black hat

Getting Hacked: A Cautionary Tale

If you’ve been in the IT industry for a few years, then you’ve had the wonderful experience of dealing with hackers. Whether it’s a small, simple hack into your theme to mess with your links to a larger infiltration to takeover your website, hacks are a common occurrence and one every website faces. ChocolateSEO is no different. Although we’ve been safe since our inception in 2012, our strong run was marred recently by a mid-level hack that crashed our hosting and lead to the hackers being able to verify ownership of C.SEO in Google Search Console. There are different types of attacks, Denial of Service (DoS), PHP injection,  brute force, and many others. For us, the attack started with a PHP injection following brute force attacks on our login screen. The goal was to erase any existing content, setup aliases to spam URLs using “” and submit a faulty sitemap to Google using the ChocolateSEO’s Google Search Console account. The “fake” sitemap contained over 1,000 spam URLs and was very well formatted. Real slick there smooth… By having the GSC setup properly, we were alerted immediately that someone had been verified as an owner of the account (using an HTML file). As no one else was recently added to the staff, this was a very red flag. Not to mention the email,, being unfamiliar to the team. However, scouring the site, we couldn’t find any files matching the HTML file used to verify this gmail address. Once we finished chatting with the hosting company and pulling server logs, changing all MySQL and website passwords; our co-founder, Savannah, was able to locate this wonderful little code in our blog header PHP file. In short, this cool but evil little code generates a page dynamically to match any verification page Google may request. The dark side of PHP… Now, the issue was that when we evaluated files, the modification dates on the files hadn’t been changed recently, so our first scans missed this change in our core file. After consulting sites like, SecurityWeek and Sucuri, we needed a solution that would check the website (and our clients’ sites) against the known repository versus checking the last modification dates. The solution we chose was WordFence based on the recommendations of a few good friends of C.SEO. The Wrapper Everyone knows that WP and PHP have their weak points, but offer a lot of great functionality. Eventually, we all hit snags like this. Being prepared and having some type of prevention are always a necessity in the IT world. For most websites, high-level encryption, RSA tokens, and secondary-verification may be a bit of overkill. But, having strong passwords, regular backups, file version controls, and programs that block login page attacks are all easy ways to avoid issues like the one we faced this past week. And to the blackhaters… use your powers for good. Not sure if they are really based in China, but according to Whois, they are, and they are just trying to make a yen–but there are better ways to do that then attacking little guys trying to make an honest...

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The ‘New’ Black Hat Tactic for Negative SEO: Complaints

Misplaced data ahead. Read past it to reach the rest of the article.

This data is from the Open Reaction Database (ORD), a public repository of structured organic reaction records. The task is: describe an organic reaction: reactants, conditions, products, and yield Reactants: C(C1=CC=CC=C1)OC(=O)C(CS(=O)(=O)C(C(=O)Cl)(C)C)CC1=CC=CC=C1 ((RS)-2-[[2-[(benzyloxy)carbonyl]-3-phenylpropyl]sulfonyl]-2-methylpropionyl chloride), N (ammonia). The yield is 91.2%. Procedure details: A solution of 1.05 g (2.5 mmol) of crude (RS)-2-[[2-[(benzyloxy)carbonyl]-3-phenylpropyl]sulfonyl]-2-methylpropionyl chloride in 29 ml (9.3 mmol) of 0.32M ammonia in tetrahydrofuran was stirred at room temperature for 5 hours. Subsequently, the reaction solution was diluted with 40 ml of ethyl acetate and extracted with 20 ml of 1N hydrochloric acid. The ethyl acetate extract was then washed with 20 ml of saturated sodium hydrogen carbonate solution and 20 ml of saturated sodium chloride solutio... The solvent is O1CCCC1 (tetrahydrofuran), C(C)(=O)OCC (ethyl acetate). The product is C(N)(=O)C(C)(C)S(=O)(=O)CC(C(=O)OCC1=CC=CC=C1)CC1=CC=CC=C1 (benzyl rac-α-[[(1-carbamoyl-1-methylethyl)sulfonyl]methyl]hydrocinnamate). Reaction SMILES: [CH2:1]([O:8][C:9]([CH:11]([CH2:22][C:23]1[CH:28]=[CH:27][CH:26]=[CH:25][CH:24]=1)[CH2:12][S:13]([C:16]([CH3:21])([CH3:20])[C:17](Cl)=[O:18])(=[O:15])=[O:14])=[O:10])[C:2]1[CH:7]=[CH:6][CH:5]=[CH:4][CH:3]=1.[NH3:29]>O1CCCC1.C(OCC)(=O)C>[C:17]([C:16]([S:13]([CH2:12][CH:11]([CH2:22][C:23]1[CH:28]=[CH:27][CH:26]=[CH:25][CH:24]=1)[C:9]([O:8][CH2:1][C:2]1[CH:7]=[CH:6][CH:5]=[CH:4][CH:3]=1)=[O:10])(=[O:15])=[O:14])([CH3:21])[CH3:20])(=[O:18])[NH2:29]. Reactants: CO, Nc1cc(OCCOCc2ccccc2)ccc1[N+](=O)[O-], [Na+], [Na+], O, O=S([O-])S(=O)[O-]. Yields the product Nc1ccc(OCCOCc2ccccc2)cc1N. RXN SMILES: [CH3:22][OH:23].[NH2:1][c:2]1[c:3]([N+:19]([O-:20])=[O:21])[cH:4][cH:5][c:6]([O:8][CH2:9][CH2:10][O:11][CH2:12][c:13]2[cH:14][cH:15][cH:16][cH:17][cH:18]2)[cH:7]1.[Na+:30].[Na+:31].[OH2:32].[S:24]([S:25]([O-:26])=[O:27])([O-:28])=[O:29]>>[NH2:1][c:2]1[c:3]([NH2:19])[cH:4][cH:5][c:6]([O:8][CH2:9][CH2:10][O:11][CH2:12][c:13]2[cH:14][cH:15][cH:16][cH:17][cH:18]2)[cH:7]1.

You may be interested to learn that there is such a thing as negative SEO. Along with black hat techniques, there are techniques competitors *may* use to influence your rankings; and not in a good way. Before getting into that, it should be noted that it is always, always, ALWAYS more worthwhile to invest in your own assets and optimization rather than waste time working on attacking your competition in some of the ways listed below or engaging in black hat tactics. The results are often short lived, time consuming and frankly, a waste of resources. Black Hat SEO Black hat for the uninitiated is the use of techniques that violate Google, Bing, Yahoo and other web indexes’ (and some social networks’) quality guidelines but offer limited improvements in rankings. In the past this may have been the oh-so-popular keyword stuffing; in which webmasters would fill the keyword tag (deprecated, please ignore) with their target keywords and variations. Or the popular, circa 2002, block of exact-match links in the footer. Often with a color profile to match the background. Prior to Panda, it was cloaking and link wheels/circles that were the trick. In these schemes, ranking manipulation would come by means of serving search engine robots one set or type of content while offering users something different (cloaking). There is some debate about what cloaking in 2013 looks like but that is another debate all together. Link wheels and link networks (circles) were used to provide instantaneous or quick value to website via blog, micro-sites or similar web properties that would point to either a target website or a tertiary site that would then pass on the gathered value to yet another site. This was particularly hard to catch because the networks often contained some valuable information or maintained ‘quality’ in the eyes of engine robots. I mentioned some of the details of how Google handled these in this previous post. Negative SEO For obvious reasons, you can see why it is called black hat. It’s the dark side of the Force. However, there is another element that some businesses have begun to investigate as a method for handling ‘complicated’ situations. Instead of tempting fate by trying to game the search engines using one’s own site, why not attack your competitor(s); either indirectly or via some hidden method? This is the essence of negative SEO. These types of stupid business practices have existed, and been practiced by some, for a while. My first experience with this was in handling negative press releases (remember when those were great for SEO?!) published via, and a few others. On the PPC side there is click fraud. I, and many others, have experienced click fraud. Click fraud is seen when you or an agency is running some type of paid campaign and receive an abnormal amount of clicks on your ad(s). Google got wise to these attacks early on and often ignored the clicks after a while, if certain conditions were met, resulting in a refund of the click or impression charge. This type of attack impacts not only the funds in a campaign, but if unchecked, it can impact the quality score; all of which will make it harder for your true audience to see you. While working on some of our clients’ sites and checking the index statuses recently, I started noticing slips in the number of indexed pages. Upon further investigation, I found this notice at the bottom of a search for one of the keyword phrases: The first link takes you to Google’s view of the Digital...